Driven to distraction

30th August 1996 at 01:00
One of the great tragedies of car travel is that parents and children will not always agree over the choice of in-car entertainment. For example, I would rather sleep in the compost heap than endure another rendition of Harry the Poisonous Centipede (Collins Audio Pounds 5.99), 90 minutes of toe-curlingly treacly narrative written and read by Lynne Reid Banks.

Poisonous centipedes have not figured largely in the anthropomorphic literature of our children and there is a reason for this, as the listener will discover. But my nearly-seven-year-old loved every nauseating detail, where he would balk at the enjoyable, measured tones of Kate Harper reading Little Women (Penguin Pounds 6.99). Centipedish is a language fit for the birds, mate, just give me four growing girls, the Civil War, feminine aspiration sacrificed at the altar of male action (oh! don't you weep when Jo cuts off her hair!) and the long, slow view of changing social roles which Louisa May Alcott gave us. Two and three quarter hours won't seem a minute too long to any literary type aged 10 and over.

Altogether less successful, though worth it if you can't find any longer versions, are a couple of 80-minute She Children's classics in book and tape sets. The Secret Garden by Frances Hodgson Burnett and Anne of Green Gables by L M Montgomery are two of the great "girls' reads", and, though it is better to meet them here than not at all, it is a shame that so much of the detail which these two writers used has been cut to fit the tapes to the 80-minute format. We miss so much of the funny conversations of quaint Anne and her reluctant adopted parents, of the everyday doings of the New England town and its cantankerous inhabitants. Likewise, sullen Mary's flowering as she discovers the hidden garden on the Yorkshire moors is savagely pruned to make a much simpler, less exacting, tale centring around the recovery of Colin, the invalid heir to Missenden Manor. The dramatisations are reasonable, so the series (Pounds 5.99 each) is good for 8- to 12-year-olds with short attention spans.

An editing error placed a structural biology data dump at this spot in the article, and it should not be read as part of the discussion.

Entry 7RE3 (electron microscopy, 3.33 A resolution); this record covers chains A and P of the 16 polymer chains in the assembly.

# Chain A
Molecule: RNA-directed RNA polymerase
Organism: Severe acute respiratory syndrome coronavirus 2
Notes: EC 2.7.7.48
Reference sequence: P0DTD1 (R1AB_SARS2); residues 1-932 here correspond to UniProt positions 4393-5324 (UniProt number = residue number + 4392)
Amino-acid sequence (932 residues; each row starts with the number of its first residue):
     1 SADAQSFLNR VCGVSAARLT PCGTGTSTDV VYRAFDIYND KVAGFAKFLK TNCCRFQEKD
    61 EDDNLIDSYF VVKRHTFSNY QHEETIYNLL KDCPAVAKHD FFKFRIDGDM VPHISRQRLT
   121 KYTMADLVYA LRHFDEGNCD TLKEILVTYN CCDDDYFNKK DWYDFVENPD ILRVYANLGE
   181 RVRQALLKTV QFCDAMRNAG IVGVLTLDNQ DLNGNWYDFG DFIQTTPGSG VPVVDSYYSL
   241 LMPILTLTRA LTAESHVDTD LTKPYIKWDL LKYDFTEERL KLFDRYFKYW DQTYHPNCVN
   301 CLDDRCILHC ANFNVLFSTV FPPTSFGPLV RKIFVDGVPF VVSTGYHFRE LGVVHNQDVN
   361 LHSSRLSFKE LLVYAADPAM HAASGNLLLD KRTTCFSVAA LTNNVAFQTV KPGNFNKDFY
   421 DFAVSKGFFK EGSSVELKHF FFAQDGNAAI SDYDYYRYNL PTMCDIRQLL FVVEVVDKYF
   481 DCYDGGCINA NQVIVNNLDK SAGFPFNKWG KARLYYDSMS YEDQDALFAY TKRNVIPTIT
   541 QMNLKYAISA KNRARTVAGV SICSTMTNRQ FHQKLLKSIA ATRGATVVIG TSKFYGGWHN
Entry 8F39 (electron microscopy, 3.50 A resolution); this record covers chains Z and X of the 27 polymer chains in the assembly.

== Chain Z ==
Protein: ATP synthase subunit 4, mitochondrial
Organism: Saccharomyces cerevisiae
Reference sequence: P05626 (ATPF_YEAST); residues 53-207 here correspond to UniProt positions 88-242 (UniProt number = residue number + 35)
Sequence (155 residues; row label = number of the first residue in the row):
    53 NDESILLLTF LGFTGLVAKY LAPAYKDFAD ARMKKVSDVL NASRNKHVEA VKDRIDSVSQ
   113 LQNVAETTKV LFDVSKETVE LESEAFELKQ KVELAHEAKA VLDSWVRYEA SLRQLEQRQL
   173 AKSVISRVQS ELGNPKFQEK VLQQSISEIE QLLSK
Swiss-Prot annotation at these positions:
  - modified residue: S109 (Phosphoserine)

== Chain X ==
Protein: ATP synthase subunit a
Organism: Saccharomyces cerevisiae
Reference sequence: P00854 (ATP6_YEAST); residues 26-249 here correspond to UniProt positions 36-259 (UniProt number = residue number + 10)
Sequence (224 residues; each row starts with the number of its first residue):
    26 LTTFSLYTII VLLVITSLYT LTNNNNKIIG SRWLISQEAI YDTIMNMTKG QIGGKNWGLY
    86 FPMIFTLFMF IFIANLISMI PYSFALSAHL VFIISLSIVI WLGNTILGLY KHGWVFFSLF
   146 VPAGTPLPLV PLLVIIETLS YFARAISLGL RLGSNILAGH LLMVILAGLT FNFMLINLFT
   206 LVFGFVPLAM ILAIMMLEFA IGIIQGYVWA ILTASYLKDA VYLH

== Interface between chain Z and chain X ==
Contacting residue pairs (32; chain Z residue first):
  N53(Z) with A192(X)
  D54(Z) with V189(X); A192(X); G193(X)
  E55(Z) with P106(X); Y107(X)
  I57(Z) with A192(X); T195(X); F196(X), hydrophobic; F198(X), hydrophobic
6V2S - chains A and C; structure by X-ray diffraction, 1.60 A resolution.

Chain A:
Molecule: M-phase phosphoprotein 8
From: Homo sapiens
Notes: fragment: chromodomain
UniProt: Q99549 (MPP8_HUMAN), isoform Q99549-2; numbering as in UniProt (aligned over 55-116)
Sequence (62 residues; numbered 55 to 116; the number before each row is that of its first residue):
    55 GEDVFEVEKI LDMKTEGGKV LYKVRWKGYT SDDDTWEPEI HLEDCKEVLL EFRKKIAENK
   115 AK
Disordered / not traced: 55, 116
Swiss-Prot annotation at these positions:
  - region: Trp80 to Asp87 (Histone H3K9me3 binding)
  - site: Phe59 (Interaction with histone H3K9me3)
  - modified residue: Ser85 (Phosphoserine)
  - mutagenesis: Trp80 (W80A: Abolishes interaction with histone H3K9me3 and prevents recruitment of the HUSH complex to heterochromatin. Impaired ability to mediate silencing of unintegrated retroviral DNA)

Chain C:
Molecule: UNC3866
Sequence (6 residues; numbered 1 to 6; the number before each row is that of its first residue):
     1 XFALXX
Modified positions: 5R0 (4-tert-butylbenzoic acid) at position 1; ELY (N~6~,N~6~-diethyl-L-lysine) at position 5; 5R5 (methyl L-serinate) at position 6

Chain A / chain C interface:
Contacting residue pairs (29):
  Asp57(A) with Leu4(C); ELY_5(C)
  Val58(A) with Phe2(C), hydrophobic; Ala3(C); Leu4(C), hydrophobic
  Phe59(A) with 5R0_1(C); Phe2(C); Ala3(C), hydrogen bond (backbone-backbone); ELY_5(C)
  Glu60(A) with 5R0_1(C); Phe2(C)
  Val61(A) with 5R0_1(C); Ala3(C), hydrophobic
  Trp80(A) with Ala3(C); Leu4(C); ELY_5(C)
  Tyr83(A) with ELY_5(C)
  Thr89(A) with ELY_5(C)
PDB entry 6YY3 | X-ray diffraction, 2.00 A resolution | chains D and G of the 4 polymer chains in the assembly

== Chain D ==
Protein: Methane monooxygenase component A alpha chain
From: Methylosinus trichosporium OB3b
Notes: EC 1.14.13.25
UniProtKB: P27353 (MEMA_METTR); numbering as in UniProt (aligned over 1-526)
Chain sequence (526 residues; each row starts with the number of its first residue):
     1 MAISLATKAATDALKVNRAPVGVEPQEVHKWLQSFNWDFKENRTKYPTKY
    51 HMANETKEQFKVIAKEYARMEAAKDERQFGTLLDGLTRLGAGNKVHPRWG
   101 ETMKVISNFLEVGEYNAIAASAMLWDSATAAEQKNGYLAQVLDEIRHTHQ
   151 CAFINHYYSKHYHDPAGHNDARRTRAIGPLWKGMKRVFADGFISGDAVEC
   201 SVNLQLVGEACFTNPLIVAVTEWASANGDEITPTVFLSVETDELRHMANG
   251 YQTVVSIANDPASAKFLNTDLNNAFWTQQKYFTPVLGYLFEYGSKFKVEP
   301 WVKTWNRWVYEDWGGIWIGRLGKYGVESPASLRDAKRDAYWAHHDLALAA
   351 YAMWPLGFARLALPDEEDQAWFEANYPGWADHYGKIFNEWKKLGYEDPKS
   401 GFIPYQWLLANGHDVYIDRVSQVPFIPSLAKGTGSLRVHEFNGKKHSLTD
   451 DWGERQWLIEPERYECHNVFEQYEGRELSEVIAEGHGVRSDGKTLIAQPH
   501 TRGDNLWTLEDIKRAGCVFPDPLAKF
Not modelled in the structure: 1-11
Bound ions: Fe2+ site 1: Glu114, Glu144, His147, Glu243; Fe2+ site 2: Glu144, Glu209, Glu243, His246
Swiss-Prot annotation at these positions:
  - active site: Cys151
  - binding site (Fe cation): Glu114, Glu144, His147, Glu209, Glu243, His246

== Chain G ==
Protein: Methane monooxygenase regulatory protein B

For littler children, Lenny Henry's Charlie and the Big Chill (She Pounds 6.99, book and tape) is perfectly delightful. The comedian's mellow tones harmonise with a steel band backing in his child-friendly tale of a little girl swept up by the animating spirits of a supermarket freezer. Joyfully illustrated by Chris Burke, the accompanying book can be read along with the tape. For ages 3-7.

Or you can enjoy 60 minutes of dramatised jolly jinks with the Famous Five, who feature in a series of book and tape sets from Hodder (Pounds 5.99). With titles such as Five Go Off to Camp, Five Fall into Adventure, Five Have Plenty of Fun and Five Go Adventuring Again these have the effect of making adults grind their teeth and think of alternatives like Five Get Laid or Five Go On a Cocaine Binge.

But we are back to that adult-child dichotomy again and the fact that 6- to 11-year-olds of any ethnic group lap up this warmed-over hash of cops 'n' robbers, spies and ghosts, secret passages and scrumptious picnics with as much gusto as if they had actually lived through the Forties and Fifties. The past may, as LP Hartley wrote, be another country but one has to doubt if "government scientists" ever offered to show their "secret formula" to shifty strangers.

But no matter, good triumphs again and that is always a pleasant lesson as yet another maniac cuts you up on the inside lane.

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